If you’re working in Downing Street over August: Watching the economic stats and assessing how they affect Sunak’s political position is going to be one of your top priorities in the run-up to Tory conference, where the PM will be under pressure to “reset” his government and strategy after two heavy by-election losses.

TODAY’S MUST-READ PIECE: The Mail’s Jason Groves takes stock of Tory fortunes and reports that Sunak is in better spirits than he has been for most of his premiership. The PM thinks his luck is starting to turn after better-than-expected inflation stats and the unexpected Tory victory in Uxbridge and South Ruislip, which has had “a galvanising effect.” Groves writes that ministers believe next week’s growth figures will be better than forecast.

Most eye-catchingly: Groves says senior Downing Street aides are discussing whether to replace Jeremy Hunt as chancellor (Playbook touched on those rumors last month) … and that senior Tory figures are convinced tensions have emerged between Reeves and Labour leader Keir Starmer, which “could develop into a wider rift.”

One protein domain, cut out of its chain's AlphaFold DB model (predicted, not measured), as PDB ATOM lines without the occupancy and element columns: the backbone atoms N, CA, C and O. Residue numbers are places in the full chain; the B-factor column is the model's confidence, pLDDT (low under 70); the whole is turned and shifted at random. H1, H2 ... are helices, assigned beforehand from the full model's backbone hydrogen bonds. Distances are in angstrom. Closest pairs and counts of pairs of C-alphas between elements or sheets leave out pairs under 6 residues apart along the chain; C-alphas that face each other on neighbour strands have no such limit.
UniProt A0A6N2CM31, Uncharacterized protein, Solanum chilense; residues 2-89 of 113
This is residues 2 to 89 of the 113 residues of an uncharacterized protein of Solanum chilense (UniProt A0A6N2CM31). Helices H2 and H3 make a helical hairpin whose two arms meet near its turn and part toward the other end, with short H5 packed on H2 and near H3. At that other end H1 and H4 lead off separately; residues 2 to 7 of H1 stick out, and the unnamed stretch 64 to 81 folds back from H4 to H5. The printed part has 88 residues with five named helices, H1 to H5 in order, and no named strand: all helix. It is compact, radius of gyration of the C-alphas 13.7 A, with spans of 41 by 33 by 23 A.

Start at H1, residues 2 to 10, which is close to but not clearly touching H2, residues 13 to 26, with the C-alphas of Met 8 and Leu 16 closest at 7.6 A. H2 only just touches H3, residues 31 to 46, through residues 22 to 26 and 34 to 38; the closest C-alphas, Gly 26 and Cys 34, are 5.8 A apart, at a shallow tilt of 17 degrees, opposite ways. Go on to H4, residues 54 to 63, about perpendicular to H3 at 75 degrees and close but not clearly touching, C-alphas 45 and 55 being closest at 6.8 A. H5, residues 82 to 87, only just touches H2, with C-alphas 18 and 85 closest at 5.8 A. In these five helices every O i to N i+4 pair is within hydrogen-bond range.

THE OTHER THING NO. 10 IS PREPARING FOR: The G20 summit in India, now less than six weeks away — we have a piece previewing the PM’s trip online today. Officials in the U.K. and India are talking up the prospect of closer defense cooperation but the biggest prize would be clinching the long-coveted trade deal.

Rishi-mania: Downing Street is looking at the prospect of extending Sunak’s trip to India beyond the summit. “There’s going to be enormous excitement about Rishi,” a senior member of the government who has been to the country for G20 meetings said. “They regard it as a sort of reverse takeover, having been the subject of colonial rule by Britain. Now someone of Indian origin is running Britain … He will get completely mobbed.”